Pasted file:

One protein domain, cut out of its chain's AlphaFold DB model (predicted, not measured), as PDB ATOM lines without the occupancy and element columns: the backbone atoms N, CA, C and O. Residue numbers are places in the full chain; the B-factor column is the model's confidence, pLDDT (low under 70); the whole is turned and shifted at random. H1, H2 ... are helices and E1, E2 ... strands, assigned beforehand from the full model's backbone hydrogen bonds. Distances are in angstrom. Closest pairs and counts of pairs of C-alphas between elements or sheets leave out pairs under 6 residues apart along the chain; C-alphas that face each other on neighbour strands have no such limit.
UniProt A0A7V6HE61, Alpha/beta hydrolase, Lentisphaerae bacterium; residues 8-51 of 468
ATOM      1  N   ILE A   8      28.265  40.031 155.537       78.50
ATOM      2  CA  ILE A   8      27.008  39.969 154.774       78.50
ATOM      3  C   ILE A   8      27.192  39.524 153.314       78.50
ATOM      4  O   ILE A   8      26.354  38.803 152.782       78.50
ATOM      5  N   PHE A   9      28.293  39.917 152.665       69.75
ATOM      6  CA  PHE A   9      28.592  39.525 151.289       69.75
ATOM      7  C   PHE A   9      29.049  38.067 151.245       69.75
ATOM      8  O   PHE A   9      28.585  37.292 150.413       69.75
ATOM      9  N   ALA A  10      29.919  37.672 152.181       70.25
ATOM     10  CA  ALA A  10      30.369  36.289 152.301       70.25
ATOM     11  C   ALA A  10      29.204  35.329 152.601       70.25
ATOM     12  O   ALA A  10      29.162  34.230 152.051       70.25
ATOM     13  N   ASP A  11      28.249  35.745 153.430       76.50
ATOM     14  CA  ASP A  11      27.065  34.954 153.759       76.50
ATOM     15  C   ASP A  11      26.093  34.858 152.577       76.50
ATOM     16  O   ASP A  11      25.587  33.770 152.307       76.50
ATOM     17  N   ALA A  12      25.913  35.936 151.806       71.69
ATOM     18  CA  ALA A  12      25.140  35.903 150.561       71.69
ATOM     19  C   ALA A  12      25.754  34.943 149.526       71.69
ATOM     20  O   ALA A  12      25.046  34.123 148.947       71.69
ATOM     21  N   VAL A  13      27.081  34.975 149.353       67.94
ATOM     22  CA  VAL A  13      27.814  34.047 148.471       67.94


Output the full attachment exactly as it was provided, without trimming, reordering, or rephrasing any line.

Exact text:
One protein domain, cut out of its chain's AlphaFold DB model (predicted, not measured), as PDB ATOM lines without the occupancy and element columns: the backbone atoms N, CA, C and O. Residue numbers are places in the full chain; the B-factor column is the model's confidence, pLDDT (low under 70); the whole is turned and shifted at random. H1, H2 ... are helices and E1, E2 ... strands, assigned beforehand from the full model's backbone hydrogen bonds. Distances are in angstrom. Closest pairs and counts of pairs of C-alphas between elements or sheets leave out pairs under 6 residues apart along the chain; C-alphas that face each other on neighbour strands have no such limit.
UniProt A0A7V6HE61, Alpha/beta hydrolase, Lentisphaerae bacterium; residues 8-51 of 468
ATOM      1  N   ILE A   8      28.265  40.031 155.537       78.50
ATOM      2  CA  ILE A   8      27.008  39.969 154.774       78.50
ATOM      3  C   ILE A   8      27.192  39.524 153.314       78.50
ATOM      4  O   ILE A   8      26.354  38.803 152.782       78.50
ATOM      5  N   PHE A   9      28.293  39.917 152.665       69.75
ATOM      6  CA  PHE A   9      28.592  39.525 151.289       69.75
ATOM      7  C   PHE A   9      29.049  38.067 151.245       69.75
ATOM      8  O   PHE A   9      28.585  37.292 150.413       69.75
ATOM      9  N   ALA A  10      29.919  37.672 152.181       70.25
ATOM     10  CA  ALA A  10      30.369  36.289 152.301       70.25
ATOM     11  C   ALA A  10      29.204  35.329 152.601       70.25
ATOM     12  O   ALA A  10      29.162  34.230 152.051       70.25
ATOM     13  N   ASP A  11      28.249  35.745 153.430       76.50
ATOM     14  CA  ASP A  11      27.065  34.954 153.759       76.50
ATOM     15  C   ASP A  11      26.093  34.858 152.577       76.50
ATOM     16  O   ASP A  11      25.587  33.770 152.307       76.50
ATOM     17  N   ALA A  12      25.913  35.936 151.806       71.69
ATOM     18  CA  ALA A  12      25.140  35.903 150.561       71.69
ATOM     19  C   ALA A  12      25.754  34.943 149.526       71.69
ATOM     20  O   ALA A  12      25.046  34.123 148.947       71.69
ATOM     21  N   VAL A  13      27.081  34.975 149.353       67.94
ATOM     22  CA  VAL A  13      27.814  34.047 148.471       67.94